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Waste and Cleanup Risk Assessment

EPA Radiation Conversion

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EPA Radiation Conversion


Welcome to the EPA's Superfund Counts Per Minute (CPM) calculator. This tool is provided to help calculate the radiation detector reading in counts per minute (cpm) that corresponds to the level of radioactivity in a surface or volume of medium by converting radioactivity in either pCi/cm2 or pCi/g to cpm. The CPM calculator has two major sub calculators based on the field survey scenario: (1) ground-based scanning of surface contamination, and (2) ground-based scanning of volumetric contamination. To ensure proper application of the radiation conversion tool, please see further guidance from the "Area User's Guide", "Volume User's Guide", and 'FAQ" links.


EPA developed the CPM electronic calculator to help risk assessors, remedial project managers, and others involved with risk assessment and decision making at radioactively contaminated sites. The CPM electronic calculator provides a method for correlating real-time survey results, which are often expressed as counts per minute, to contaminant concentrations that are more typically provided in risk assessments or for cleanup levels, usually expressed in pCi/g or pCi/m2, at Superfund sites (those regulated under the Comprehensive Environmental Response, Compensation, and Liability Act of 1980, or CERCLA).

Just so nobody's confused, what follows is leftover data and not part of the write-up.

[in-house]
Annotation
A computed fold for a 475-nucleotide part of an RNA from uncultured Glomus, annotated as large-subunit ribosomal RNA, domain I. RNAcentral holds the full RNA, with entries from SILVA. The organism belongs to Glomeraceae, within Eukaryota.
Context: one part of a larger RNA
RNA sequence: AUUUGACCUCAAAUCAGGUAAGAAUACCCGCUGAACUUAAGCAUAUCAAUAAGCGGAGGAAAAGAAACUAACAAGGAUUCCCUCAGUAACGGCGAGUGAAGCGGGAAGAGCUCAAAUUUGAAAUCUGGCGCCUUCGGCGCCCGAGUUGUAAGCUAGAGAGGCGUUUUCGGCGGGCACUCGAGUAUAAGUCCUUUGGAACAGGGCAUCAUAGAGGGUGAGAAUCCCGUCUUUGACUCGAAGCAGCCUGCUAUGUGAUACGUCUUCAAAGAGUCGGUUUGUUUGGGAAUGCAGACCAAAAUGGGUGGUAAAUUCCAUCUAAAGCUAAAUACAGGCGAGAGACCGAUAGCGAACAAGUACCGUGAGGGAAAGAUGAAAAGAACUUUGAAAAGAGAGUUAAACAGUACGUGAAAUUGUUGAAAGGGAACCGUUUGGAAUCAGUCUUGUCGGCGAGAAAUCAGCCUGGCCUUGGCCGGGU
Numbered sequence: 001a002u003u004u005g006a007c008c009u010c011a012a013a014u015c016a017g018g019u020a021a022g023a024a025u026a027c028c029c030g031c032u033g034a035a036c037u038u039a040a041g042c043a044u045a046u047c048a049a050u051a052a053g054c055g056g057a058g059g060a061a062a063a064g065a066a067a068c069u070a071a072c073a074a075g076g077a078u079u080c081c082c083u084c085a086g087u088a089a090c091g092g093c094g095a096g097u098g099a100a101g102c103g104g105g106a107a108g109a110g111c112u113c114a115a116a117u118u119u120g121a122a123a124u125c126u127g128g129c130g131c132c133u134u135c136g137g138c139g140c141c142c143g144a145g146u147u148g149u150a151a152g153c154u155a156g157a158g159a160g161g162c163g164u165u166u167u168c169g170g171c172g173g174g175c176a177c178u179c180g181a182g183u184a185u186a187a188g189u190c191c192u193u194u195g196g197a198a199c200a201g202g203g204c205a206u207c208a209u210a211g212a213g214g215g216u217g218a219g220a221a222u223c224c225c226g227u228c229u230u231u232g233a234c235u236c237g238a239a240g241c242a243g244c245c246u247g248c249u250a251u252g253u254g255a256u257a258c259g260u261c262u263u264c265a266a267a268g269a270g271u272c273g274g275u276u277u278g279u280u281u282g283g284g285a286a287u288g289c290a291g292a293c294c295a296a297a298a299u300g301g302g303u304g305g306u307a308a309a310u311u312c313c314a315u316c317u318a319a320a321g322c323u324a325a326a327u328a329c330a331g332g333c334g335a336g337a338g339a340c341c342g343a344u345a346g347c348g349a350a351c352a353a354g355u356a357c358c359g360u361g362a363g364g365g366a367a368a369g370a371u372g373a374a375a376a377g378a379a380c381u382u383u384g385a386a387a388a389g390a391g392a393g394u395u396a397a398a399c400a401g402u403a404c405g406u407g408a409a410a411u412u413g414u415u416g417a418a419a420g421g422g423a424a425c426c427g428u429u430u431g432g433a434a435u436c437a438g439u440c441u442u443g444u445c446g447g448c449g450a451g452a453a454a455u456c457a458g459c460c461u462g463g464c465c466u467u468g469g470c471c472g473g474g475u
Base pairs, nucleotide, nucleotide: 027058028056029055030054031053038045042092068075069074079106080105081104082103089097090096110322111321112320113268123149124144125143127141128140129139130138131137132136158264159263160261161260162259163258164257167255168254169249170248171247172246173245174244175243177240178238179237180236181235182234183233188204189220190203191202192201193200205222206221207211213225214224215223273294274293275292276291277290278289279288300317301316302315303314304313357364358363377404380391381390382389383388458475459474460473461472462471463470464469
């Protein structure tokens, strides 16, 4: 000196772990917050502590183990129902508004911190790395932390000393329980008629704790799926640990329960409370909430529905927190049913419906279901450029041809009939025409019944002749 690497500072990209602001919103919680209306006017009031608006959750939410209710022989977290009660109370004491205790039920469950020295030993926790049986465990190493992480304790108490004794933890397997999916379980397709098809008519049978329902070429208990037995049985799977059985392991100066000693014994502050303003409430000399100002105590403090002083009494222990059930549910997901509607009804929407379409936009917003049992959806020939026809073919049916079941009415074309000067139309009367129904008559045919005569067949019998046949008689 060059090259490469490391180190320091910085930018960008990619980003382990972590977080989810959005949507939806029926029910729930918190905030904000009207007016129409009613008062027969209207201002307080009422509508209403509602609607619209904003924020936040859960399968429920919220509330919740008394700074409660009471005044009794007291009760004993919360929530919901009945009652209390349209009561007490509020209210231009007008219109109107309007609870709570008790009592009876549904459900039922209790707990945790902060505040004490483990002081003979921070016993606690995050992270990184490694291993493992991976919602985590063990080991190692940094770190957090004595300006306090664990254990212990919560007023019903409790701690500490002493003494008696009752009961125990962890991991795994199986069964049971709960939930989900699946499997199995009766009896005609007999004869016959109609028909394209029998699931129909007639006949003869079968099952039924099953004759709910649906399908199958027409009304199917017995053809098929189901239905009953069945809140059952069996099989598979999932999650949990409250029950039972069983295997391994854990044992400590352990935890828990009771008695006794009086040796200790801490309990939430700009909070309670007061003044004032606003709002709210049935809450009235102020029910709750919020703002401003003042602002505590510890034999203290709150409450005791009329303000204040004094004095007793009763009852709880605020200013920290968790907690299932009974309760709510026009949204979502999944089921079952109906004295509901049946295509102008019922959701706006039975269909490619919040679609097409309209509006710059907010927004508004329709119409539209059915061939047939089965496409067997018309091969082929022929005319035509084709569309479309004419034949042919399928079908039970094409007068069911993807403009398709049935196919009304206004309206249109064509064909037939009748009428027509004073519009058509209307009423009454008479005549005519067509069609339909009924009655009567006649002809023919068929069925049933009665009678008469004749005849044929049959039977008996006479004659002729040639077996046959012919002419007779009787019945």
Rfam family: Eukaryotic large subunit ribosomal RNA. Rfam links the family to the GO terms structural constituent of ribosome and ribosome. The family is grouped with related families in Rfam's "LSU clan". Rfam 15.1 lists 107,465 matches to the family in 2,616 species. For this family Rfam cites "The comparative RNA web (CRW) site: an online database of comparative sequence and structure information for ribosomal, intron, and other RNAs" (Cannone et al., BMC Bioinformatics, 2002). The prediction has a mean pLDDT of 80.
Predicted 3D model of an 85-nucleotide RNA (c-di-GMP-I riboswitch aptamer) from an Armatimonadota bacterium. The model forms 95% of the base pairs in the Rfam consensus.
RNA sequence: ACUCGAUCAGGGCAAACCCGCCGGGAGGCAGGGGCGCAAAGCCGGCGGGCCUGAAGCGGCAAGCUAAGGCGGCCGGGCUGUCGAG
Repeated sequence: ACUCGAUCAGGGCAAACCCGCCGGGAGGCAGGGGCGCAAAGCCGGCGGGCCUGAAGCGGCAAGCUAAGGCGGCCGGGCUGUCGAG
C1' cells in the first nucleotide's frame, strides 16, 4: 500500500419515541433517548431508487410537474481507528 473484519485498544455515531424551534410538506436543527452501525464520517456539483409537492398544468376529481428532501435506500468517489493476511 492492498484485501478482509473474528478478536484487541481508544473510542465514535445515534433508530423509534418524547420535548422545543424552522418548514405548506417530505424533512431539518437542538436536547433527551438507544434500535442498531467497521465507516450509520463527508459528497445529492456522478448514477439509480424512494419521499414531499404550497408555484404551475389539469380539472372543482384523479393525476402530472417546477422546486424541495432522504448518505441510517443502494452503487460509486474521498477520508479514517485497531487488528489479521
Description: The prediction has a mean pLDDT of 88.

The intent of the CPM calculators is to facilitate more real-time measurements within a Superfund response framework. The CPM calculator may also standardize the process of converting lab data to real time measurements. It will thus lessen the amount of lab sampling that is needed for site characterization and confirmation surveys, but it will not remove the need for sampling.

Field sampling has the potential to be an extremely time-consuming and expensive portion of a radiological site remediation. Collected samples must be shipped to an off-site laboratory or counted in an on-site mobile unit in order to establish areas of contamination and to ensure that acceptable residual levels of contaminants remain. Previously there was no EPA guidance for Superfund sites on correlating count per minute field survey readings back to risk, dose, or other ARAR-based concentrations.

Highlights of this tool are provided here in a poster-style presentation.

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